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Internet-based Agricultural Warnings

Internet-based Agricultural Warnings (IBAW) are calculated daily by Agriculture Victoria from 7-day digital forecasts provided by the Bureau of Meteorology (BoM), and give advanced warning of weather events likely to affect agricultural production.

Satellite image of Victoria

Sheep chill

Newly shorn sheep and new-born lambs are susceptible to cold stress, which increases their risk of death. The graph shows the chill values (kJ/m2.hour) for unsheltered conditions, calculated from forecast wind speed, temperature and rainfall1,2. Mortality rates increase rapidly at chill values over 1000 kJ/m2.hour3.

If there are periods of high chill within the forecast period, newly shorn sheep should be moved to sheltered paddocks to prevent deaths, and additional feed supplementation considered to generate additional body heat. Ewes should be moved to sheltered paddocks prior to lambing. Special-purpose lambing areas can be established with grass hedges to provide shelter from wind4,5.
An example graph showing likely chance sheep would experience chill stress
An example graph showing likely chance sheep would experience chill stress

1. Nixon-Smith WF (1972) The forecasting of chill risk ratings for new born lambs and off-shears sheep by the use of a cooling factor derived from synoptic data. Working paper No. 150, Bureau of Meteorology, Melbourne
2. Wind speeds from the Bureau forecasts for a 10 m measurement height have been downscaled to a lamb height of 40 cm using an empirical relationship.
3. Donnelly, JR (1984) The productivity of breeding ewes grazing on lucerne or grass and clover pastures on the Tablelands of Southern Australia. III Lamb mortality and weaning percentage. Australian Journal of Agricultural Research 35, 709-21
4. King B, Friend M, Behrendt R, Morant A (2012) Improving survival of lambs. EverGraze Exchange.
5. McCaskill M, Saul G (2008) Perennial grass hedges provide shelter at lambing. EverGraze Action.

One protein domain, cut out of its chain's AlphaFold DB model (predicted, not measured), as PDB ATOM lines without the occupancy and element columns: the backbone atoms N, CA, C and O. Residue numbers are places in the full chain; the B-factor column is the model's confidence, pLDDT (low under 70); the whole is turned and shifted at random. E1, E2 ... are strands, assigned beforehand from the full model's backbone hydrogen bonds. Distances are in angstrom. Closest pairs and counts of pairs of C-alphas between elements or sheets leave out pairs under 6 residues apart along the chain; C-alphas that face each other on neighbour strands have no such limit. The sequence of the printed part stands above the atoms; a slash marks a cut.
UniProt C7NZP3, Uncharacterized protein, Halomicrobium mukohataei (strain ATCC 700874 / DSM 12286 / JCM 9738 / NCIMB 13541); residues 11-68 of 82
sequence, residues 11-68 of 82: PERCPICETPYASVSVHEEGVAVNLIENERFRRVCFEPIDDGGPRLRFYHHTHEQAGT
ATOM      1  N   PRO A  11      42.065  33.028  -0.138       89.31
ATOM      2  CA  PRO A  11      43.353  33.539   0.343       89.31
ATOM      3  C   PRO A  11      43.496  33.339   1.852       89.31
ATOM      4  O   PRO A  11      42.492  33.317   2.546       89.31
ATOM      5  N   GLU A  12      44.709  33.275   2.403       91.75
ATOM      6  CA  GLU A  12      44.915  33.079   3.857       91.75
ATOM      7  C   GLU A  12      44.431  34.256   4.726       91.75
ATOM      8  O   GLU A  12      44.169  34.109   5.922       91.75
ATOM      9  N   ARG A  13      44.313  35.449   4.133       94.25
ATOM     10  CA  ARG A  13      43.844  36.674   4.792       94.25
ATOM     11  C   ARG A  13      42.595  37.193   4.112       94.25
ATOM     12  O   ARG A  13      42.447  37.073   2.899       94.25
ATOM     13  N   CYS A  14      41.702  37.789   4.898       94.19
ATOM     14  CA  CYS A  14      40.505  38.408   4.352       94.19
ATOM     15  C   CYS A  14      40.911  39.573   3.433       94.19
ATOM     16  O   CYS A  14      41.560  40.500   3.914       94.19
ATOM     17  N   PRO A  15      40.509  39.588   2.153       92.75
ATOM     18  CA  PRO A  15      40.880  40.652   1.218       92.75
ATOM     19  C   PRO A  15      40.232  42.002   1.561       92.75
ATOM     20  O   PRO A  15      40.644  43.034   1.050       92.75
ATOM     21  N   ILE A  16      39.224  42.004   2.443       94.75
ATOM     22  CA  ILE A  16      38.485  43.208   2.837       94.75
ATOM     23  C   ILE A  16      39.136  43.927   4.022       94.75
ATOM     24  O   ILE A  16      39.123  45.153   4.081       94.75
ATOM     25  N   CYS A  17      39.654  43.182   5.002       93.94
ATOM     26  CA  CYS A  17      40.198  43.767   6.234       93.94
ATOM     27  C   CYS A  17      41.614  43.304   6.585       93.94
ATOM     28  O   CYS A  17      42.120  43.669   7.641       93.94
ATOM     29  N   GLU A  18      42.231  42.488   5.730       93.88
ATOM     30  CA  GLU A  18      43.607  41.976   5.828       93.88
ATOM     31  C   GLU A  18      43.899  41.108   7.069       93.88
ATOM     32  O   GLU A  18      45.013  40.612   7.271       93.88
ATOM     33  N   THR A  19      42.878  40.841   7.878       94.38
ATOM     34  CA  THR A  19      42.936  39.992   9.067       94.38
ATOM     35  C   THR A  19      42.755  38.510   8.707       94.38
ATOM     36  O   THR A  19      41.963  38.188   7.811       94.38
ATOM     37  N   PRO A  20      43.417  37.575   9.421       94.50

Lambs and ewes seek shelter from the wind
Lambs and ewes seek shelter from the wind

Sheep heat

Sheep are vulnerable to heat stress, particularly during occasional heatwaves in coastal areas that are normally mild. The graph shows the Heat Load Index1 calculated from solar radiation, air temperature, wind speed at sheep height, and humidity.

Above a Heat Load Index of 74, the panting rate of sheep increases rapidly2. Young stock, wethers and terminal sires appear to be the most vulnerable to severe heat, with Merino ewes the most tolerant. If high heat load coincides with joining, ewes may fail to get in lamb. If a high Heat Load Index is forecast, vulnerable stock classes should be moved to paddocks with good shade and fresh clean water prior to the heat event.
A 7-day prediction showing likely chance of sheep experiencing a heat stress
A 7-day prediction showing likely chance of sheep experiencing a heat stress

1. Gaughan JB, Mader TL, Holt SM, Lisle A (2008) A new heat load index for cattle. Journal of Animal Science 86, 226-234.
2. Stockman CA (2006) The physiological and behavioural responses of sheep exposed to heat load within intensive sheep industries. PhD Thesis, Murdoch University, Western Australia.

Sheep utilising the shade provided by a mature red gum
Sheep utilising the shade provided by a mature red gum near Ararat. Photograph courtesy of Rob Shea.

Soil moisture